Our users typical mentality and process when is designing is to create an object and then ship materials from all over in order to build it. A main goal was that we wanted to create  inverse this  work flow and instead of making a design and saying “What do I need to construct this?”, you say “These are the materials I have, what can I build with it ?”


Envisioning How Our Users Design Process Would Change 

Inversing the design process required us to further indentify the steps necessary for our users to utilize the software. This user journey breaks down the new steps that they will go through in order to successfully create a structure from our product.


Digging Further Into Each Step Of The Process

Once the process steps were identified, further research, experiementation, and development were required to study elements such as scanning possibilities, structure typologies,and optimization methods. The research was documented and made into a report.

01  Collecting

02  Scanning

03 Structure

04 Optimizing

05 Fabricating

06 Assembly


Make The Product Accessible & Allow For Control During Design Process

After concluding our user research, two big insights and concerns dominated our results and synthesis. The first was to make sure that the product was accessible to our user group. Since they were amatuer designers, they typically had low resources, budget, and space. The second was that our users were very cautious about an algorithm or software assisting their design so the product needed to be transparent and afford control to the user at all times during the process.

“Well, I dont really have too much space or a budget and this sounds like it could get expensive.”

- Student

“ I’m just worried that this process will take away from my design and instead provide a random and misinformed output.”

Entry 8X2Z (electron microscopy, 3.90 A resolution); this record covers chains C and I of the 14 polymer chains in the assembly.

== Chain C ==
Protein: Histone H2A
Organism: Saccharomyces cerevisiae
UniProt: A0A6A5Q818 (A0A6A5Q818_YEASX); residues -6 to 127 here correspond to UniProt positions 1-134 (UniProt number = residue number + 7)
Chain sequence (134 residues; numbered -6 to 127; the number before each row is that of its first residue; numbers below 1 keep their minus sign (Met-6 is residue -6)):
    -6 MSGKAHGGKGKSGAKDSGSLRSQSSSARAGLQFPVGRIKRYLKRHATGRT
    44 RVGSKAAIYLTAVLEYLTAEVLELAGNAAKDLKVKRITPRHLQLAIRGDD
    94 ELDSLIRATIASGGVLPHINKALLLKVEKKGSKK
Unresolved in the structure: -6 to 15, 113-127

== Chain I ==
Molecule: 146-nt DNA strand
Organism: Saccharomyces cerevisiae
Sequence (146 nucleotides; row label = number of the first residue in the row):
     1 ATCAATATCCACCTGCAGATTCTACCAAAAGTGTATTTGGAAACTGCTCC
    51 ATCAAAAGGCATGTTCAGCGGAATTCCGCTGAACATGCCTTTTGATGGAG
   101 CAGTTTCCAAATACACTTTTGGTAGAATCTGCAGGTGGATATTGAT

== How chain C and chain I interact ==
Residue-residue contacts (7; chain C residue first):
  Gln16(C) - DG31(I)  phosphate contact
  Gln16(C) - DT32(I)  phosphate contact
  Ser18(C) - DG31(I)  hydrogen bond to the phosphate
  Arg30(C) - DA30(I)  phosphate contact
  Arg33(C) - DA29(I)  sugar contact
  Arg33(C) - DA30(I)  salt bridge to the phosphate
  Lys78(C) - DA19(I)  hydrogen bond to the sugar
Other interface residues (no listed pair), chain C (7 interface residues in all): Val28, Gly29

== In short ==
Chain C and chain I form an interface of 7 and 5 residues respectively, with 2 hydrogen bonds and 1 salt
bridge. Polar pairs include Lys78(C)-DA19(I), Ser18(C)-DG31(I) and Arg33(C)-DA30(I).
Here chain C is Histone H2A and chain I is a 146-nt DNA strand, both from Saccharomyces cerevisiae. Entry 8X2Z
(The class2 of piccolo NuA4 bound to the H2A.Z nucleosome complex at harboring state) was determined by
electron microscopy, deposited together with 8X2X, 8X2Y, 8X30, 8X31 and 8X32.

- Designer


How can we provide a solution that is accessible to amatuer designers and allows them to utilize scrap but maintain control and authorship of their designs ?



Solving the needs of the business & user through utility, ease of use, and pleasure.


Stick & Sheet

Our original algorithm focused on designing structures that could only be stick and sheet or flat. Upon discussing with our users, they felt it could be limiting and supress their control as well as designs/creativity.

Catmull Clark & Planarization

To address this, the algorithm was adjusted to catmull clark and planarization in order to allow for a much more dynamic range of shapes as well as object forms.


Applying Technology To Scrap

Since we needed to address the users needs of being accessible, we focused on reuse instead of recycling in order to avoid complex machinery, extreme energy uses, and limited designs. We concluded that applying certain technology allowed us to keep product accessible as well as maintain the shapes complexity as is and use less energy since we didn't need to compress into square boards.

Simple Scanning Setup

By utilizing computer vision, it allowed our users to only need a webcam in order to get started with the software. The allows the workstation be be small, affordable, and mobile. Perfect for our users needs.


Information Architecture & Flow